“I had always wanted to have a studio in this building since that time,” he says. “And I promised myself I was going to get a studio, not knowing the circumstances behind how that would happen.”
After film school, his career took shape. During 2020, he had a contract from Chicago Public Library to direct their “One Book, One Chicago” series but found it difficult to work with his young family crowded into a Rogers Park apartment. He needed more space.
“In August of 2020, I got a studio here (619), and I’ve been here ever since,” he says. “And it’s been a pleasure, it’s been a blessing. I feel lucky to come to work here every day.”
A documentary filmmaker whose heart belongs to stories about real people, he was working on three projects simultaneously at the end of September.
His labor of love is “My Father Lives Here,” a documentary about St. Louis artist Cbabi Bayoc, a painter whose work celebrates fatherhood. Abioye has been working on it since 2012.
He’s also nearly finished with “The Cabinet Maker,” a feature-length film chronicling the life and work of Lawrence Calvin D’Antignac, a Chicago woodworker who died late last year. That film was begun in 2022 as D’Antignac lay dying in the hospital.
And Abioye recently received a PBS commission to create a short documentary profile of Norman Teague, a furniture maker and conceptual artist whose studio is in the Back of the Yards. He began filming in October.
When asked about his obvious interest in handicrafts, Abioye says, “I think there’s a part of me that wishes I worked with my hands in some capacity. Like a painter, if you have an idea, you can go straight to a canvas and paint. A furniture maker, if you want to build something, you can do it… Being a filmmaker, you kind of need an army to realize that vision.”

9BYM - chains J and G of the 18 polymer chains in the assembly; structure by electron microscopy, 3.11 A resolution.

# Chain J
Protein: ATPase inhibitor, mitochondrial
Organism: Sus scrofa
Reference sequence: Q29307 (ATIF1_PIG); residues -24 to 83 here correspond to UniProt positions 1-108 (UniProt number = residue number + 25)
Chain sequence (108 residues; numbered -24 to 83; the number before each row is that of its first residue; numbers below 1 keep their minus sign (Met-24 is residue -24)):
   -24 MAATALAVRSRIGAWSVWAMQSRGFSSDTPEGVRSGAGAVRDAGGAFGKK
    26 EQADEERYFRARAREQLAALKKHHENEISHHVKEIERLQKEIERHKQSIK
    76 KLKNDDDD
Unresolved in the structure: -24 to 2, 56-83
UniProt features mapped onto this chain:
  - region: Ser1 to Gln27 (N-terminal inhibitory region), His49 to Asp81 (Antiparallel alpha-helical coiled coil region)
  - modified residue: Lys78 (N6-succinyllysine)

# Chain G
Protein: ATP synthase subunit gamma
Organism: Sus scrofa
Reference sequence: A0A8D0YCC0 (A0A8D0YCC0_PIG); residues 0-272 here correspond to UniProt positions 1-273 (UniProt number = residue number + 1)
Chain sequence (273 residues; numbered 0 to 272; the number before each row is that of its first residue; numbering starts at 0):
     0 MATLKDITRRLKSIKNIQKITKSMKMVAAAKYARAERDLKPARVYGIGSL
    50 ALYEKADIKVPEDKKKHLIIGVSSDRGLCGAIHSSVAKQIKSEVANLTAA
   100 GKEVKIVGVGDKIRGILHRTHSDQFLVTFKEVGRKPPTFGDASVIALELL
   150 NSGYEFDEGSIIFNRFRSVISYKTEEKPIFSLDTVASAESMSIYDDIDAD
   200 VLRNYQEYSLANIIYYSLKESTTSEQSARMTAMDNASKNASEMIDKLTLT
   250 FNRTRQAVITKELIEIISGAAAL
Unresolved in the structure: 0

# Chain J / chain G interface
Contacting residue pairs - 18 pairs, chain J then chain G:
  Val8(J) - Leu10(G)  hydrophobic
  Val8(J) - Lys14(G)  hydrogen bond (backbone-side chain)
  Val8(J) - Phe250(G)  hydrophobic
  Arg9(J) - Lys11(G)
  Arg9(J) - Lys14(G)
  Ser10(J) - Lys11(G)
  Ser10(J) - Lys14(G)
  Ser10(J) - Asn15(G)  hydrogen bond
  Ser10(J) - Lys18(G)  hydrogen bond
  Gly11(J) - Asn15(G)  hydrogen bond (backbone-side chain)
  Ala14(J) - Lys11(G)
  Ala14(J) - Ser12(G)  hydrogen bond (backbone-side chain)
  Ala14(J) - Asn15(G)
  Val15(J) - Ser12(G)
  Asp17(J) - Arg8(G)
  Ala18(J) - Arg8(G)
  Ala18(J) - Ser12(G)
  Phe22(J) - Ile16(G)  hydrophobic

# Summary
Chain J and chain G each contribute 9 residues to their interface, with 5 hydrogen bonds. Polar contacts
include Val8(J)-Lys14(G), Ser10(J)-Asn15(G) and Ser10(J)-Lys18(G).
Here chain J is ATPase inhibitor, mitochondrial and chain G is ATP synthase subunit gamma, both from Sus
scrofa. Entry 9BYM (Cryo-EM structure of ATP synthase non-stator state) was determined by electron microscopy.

Kristin Enola Gilbert and Javier Ramirez, Exile in Bookville
Fittingly, the owners of Exile in Bookville (suite 210) bonded over books.
Veteran bookseller Javier Ramirez was working to open Madison Street Books in early 2020 when Kristin Enola Gilbert, an avid reader who lived nearby, began ordering books even before the grand opening. The author that brought them together was John Williams, whose “Butcher’s Crossing” was one of Ramirez’s favorites; Gilbert was incredulous that he hadn’t read Williams’ “Stoner,” her favorite book.
Soon, they were partners, eager to become business partners with a bookstore of their own. They were firming up plans in Logan Square, where the beloved City Lit had closed due to the pandemic, when they were approached by the owners of The Dial, who wanted to sell their used bookstore on the second floor of the Fine Arts Building.